Bay of Angels film poster staring Jeanne Moreau measuring 41″/104cm x 31″/79cm (including frame of 1″/3cm)
Moreau was born on the 23rd of January 1928 and unfortunately died on the 31st of July 2017. She was a French actress, singer, screenwriter and director.
Bay of Angels was filmed in 1963 directed by Jacques Demy. Starring Jeanne Moreau and Claude Mann, it is Demy’s second film and deals with the subject of gambling.
Jean Fournier (Claude Mann) is a young bank employee who is encouraged by his friend Caron to take an interest in gambling. After winning money in a game of roulette, he decides to vacation in Nice, where he falls in love with Jackie (Jeanne Moreau), divorced and mother to a child she rarely visits. Though Jackie also enjoys Jean’s company, she constantly warns him that her passion for gambling will always be greater.
Jean becomes jealous of not having all of her attention and has mixed feelings about gambling, yet he too is to some extent seduced by this new life style that involves taking risks. Despite Jackie’s cool façade and alleged control over her choices – she claims she is unattached to the money itself, but rather the thrill of the game, and doesn’t mind going from rich to poor in a matter of seconds -, she soon begins to reveal her vulnerability and the emptiness she often feels as result of her addiction.
She won the Cannes Film Festival Award for Best Actress for Seven Days… Seven Nights(1960), the BAFTA Award for Best Foreign Actress for Viva Maria! (1965), and the César Award for Best Actress for The Old Lady Who Walked in the Sea (1992). She was also the recipient of several lifetime awards, including a BAFTA Fellowship in 1996.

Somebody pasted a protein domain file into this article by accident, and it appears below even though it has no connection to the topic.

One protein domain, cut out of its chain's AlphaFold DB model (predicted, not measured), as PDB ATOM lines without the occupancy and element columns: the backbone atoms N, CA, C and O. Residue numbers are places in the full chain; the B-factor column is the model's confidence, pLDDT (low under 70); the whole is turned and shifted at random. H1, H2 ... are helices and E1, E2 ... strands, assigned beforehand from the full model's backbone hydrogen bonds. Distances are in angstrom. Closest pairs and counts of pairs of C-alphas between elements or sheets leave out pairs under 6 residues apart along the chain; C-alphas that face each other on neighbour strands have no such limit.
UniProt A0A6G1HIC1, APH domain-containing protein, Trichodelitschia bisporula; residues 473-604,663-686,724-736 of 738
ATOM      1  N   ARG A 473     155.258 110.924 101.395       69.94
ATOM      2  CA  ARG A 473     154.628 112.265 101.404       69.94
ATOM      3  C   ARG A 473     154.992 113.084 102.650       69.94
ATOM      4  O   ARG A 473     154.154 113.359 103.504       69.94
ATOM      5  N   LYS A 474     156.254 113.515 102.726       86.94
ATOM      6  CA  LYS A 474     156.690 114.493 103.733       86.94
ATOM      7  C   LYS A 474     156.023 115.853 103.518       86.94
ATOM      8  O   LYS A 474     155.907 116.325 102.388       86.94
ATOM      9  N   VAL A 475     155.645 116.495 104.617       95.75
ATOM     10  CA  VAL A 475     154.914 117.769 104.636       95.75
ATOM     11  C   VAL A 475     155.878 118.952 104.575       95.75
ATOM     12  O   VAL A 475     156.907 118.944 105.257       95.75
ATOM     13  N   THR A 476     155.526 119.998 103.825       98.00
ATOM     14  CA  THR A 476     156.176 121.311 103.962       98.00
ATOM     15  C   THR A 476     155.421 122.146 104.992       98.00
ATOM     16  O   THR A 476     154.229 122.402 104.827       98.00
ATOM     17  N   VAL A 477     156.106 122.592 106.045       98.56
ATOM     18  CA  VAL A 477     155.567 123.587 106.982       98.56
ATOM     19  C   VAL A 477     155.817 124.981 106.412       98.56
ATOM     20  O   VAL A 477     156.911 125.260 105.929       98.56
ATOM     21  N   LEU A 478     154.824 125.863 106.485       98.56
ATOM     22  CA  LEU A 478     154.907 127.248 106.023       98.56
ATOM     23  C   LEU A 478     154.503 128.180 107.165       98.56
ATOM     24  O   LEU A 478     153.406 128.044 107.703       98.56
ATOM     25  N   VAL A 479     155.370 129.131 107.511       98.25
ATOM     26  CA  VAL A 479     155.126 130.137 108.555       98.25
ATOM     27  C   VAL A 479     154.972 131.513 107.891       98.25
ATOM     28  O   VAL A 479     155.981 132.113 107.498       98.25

Moreau made her theatrical debut in 1947, and established herself as one of the leading actresses of the Comédie-Française. She began playing small roles in films in 1949, with impressive performances in the Fernandel vehicleMeurtres? (Three Sinners, 1950) and alongside Jean Gabin as a showgirl/gangster’s moll in the film Touchez pas au grisbi (1954). She achieved prominence as the star of Elevator to the Gallows (1958), directed by Louis Malle, and Jules et Jim (1962), directed by François Truffaut. Most prolific during the 1960s, Moreau continued to appear in films into her eighties.
In 1947, Moreau made her theatrical debut at the Avignon Festival. She debuted at the Comédie-Française in Ivan Turgenev’s A Month in the Country and, by her twenties, was already one of leading actresses in the theatre’s troupe. After 1949, she began appearing in films with small parts but continued primarily active in the theatre for several years—a year at the Théâtre National Populaire opposite among others Gérard Philipe and Robert Hirsch, then a breakout two years in dual roles in The Dazzling Hour by Anna Bonacci, then Jean Cocteau’s La Machine Infernale and others before another two-year run, this time in Shaw’s Pygmalion. From the late 1950s, after appearing in several successful films, she began to work with the emerging generation of French film-makers. Elevator to the Gallows (1958) with first-time director Louis Malle was followed by Malle’s The Lovers (Les Amants, 1959).